Make sure they know that you are there to make life easier for them, not to close sales. Visit their website, find out how many employees they have and anything else you can find out before reaching out. Use the prospects name or the name of the company in the subject line to add an extra touch of personalization. Remember that if this is the first time you are reaching out to a prospect or even if you are reaching out for the fifth time, it doesn’t matter. You can come across as a real person offering a solution or a spambot depending on the content you use.
It is also important to even consider the email you are sending from, since that is one of the first things looked at. Use an email that contains a name such as “email@example.com” rather than “firstname.lastname@example.org”. This comes across much more personable. NEVER use “email@example.com”. You are literally rejecting communication with a prospect with the email address alone. Let them know exactly who the email is coming from and concisely communicate what the email contains.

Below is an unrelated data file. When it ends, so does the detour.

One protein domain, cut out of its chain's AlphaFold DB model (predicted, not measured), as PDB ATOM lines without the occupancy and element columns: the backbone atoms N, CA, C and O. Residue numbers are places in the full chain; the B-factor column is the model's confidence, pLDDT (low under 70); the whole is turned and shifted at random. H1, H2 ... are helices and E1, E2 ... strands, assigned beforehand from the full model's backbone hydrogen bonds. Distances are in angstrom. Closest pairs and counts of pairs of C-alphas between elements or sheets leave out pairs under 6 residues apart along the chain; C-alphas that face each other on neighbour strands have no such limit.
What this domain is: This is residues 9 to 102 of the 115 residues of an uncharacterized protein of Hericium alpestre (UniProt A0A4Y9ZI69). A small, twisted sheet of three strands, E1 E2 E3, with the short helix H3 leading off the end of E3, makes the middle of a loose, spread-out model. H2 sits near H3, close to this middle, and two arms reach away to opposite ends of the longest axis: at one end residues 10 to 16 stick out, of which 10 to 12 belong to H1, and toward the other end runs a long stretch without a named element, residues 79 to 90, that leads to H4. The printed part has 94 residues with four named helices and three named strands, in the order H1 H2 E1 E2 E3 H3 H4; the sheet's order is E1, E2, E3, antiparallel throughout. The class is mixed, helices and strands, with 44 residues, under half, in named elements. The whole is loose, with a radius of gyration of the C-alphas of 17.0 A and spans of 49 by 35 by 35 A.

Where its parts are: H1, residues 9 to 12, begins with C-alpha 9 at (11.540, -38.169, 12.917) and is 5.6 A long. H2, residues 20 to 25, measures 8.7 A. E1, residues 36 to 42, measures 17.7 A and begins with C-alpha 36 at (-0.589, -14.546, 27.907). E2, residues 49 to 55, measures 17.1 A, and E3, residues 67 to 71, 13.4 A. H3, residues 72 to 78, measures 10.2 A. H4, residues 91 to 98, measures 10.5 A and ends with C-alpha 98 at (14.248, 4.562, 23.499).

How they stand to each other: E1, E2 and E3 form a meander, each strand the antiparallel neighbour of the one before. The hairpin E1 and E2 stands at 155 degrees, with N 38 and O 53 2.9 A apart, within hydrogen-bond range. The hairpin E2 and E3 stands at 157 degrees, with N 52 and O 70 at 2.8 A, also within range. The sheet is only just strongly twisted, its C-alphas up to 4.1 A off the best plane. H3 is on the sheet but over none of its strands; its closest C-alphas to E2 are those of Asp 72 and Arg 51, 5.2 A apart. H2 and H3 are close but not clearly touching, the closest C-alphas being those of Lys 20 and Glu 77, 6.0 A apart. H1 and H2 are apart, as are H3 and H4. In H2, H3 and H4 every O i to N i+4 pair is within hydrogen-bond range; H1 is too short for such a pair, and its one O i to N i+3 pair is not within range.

4. A/B Test
Now that you have some core ingredients to write subject lines, you might find yourself coming up with all sorts of great content. Sometimes you may even have more than one subject line for a certain email that you feel may be effective. This is a good problem to have, and there are simple ways to test which subject line will be the most effective. That is where A/B testing comes in.
A/B testing is most valuable when sending out mass emails. Say you have 5,000 contacts you are about to send out an email campaign to. Out of these 5,000 contacts, the A/B test would go out to 200 recipients (can be more or less) and 100 recipients will get an email with subject line A and the other 100 will get an email with subject line B. You will then be able to track whether A or B was most effective and use that subject line to send to the other 4,800 recipients. An A/B test is not required, but it is recommended when sending out mass emails.